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James Luceno
e-interviewed by Josephine Anna Kaszuba Locke
(March, 2005)

Cloak of DeceptionJames Luceno is The New York Times best-selling author of the Star Wars: The New Jedi Order novels Agents of Chaos: Hero's Trial, Agents of Chaos: Jedi Eclipse, and The Unifying Force, as well as Star Wars: Cloak of Deception, and the eBook Darth Maul: Saboteur. He also co-authored the popular ROBOTECH series with his close friend, the late Brian Daley.

Labyrinth of EvilLuceno wrote the film adaptations for The Shadow and The Mask of Zorro. He lives in Annapolis, Maryland, with his wife and youngest child. Luceno wrote his new adventure, Labyrinth of Evil, with access to detailed Episode III information from Lucasfilm, ensuring an authoritative prelude to the final Star Wars chapter. Congratulations, Jim, on your successful Star Wars novels, and the latest Labyrinth of Evil, the tie-in to the forthcoming Star Wars: Revenge of the Sith book and movie.

Q: Anticipating the release of the Revenge of the Sith book and Lucas's Episode III film, how much coordination was needed between you and Matthew Woodring Stover so that the two stories would tie together smoothly?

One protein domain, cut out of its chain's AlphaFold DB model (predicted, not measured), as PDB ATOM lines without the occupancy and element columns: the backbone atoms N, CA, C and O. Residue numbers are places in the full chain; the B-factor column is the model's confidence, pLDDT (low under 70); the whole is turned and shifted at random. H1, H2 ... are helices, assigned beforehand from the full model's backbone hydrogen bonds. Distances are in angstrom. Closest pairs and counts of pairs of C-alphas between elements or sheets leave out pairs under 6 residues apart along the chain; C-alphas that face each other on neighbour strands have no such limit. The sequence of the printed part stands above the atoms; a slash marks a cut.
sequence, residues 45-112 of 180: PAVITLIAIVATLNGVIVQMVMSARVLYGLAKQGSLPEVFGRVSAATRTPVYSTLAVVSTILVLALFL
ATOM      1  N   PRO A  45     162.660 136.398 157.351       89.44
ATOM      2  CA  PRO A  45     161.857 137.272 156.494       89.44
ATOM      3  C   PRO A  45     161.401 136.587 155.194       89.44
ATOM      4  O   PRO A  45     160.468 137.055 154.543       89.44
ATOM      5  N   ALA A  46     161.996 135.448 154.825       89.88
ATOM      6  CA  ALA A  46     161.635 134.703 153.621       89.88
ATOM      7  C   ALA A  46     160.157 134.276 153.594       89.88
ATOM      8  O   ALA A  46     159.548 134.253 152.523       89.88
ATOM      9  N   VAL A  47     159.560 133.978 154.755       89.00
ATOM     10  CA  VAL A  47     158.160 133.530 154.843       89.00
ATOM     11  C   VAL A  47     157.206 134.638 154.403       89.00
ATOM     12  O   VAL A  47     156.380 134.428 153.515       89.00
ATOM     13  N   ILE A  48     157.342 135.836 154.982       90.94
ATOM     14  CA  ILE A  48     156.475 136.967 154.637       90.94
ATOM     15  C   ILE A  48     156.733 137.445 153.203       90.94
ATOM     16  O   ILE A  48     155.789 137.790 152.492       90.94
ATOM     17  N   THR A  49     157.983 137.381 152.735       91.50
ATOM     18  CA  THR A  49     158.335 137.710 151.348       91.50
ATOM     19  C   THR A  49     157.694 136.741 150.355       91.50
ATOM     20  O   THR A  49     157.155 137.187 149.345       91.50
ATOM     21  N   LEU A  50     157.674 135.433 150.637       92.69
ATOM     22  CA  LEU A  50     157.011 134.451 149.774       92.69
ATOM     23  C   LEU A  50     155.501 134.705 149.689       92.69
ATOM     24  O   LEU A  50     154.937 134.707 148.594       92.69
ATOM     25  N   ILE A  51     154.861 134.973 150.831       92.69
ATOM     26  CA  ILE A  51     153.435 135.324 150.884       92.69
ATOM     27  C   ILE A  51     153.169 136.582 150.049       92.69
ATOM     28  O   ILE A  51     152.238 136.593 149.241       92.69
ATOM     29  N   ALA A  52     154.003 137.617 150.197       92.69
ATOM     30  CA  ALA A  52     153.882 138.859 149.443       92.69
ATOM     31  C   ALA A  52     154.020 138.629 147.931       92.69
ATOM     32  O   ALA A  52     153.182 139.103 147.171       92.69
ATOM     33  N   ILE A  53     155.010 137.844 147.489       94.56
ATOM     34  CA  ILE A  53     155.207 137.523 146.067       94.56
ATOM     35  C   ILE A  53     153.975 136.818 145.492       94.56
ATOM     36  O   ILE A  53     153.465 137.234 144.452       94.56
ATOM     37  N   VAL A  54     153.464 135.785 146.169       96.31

A: Matt and I spent two days at Skywalker Ranch, discussing the script with Shelly Shapiro, our editor at Del Rey, and with Sue Rostoni and Howard Roffman, who ride herd on Lucas Licensing's publishing projects. During his meeting with George Lucas to discuss the novelization, Matt was kind enough to pose to George a list of questions I had prepared. Over the course of the next few weeks I worked up an outline for Labyrinth of Evil, and shared it with Matt after it had been approved by LucasFilm. In the meantime, Matt was toying with different approaches he wished to take in adapting the script as a novel, and kept me updated on his progress. Matt read Labyrinth while he was writing the novelization, the first draft of which contained many more references to the "prequel" than are contained in the final draft.

Q: What Star Wars novel have you most enjoyed writing, and do you have any favorite characters?

A: If I had to choose, I would probably go with Cloak of Deception, because it presented a unique challenge. The book had to pretend that readers were unfamiliar with the Star Wars universe of Jedi Knights, the Force, and the dark side, as well as hinge on a single reference to Chancellor Valorum - contained from The Phantom Menace. Where Han Solo was my favorite character for many years, I've since come to appreciate Obi-Wan's wit, and the depth of Darth Sidious's villainy.

Q: What was your favorite segment, in writing Labyrinth of Evil?

A: I don't have a particular favorite. I enjoyed writing Obi-wan and Anakin as friends, rather than as teacher and apprentice. I also enjoyed describing General Grievous's sneak attack on Coruscant, after having explored similar territory in The Unifying Force.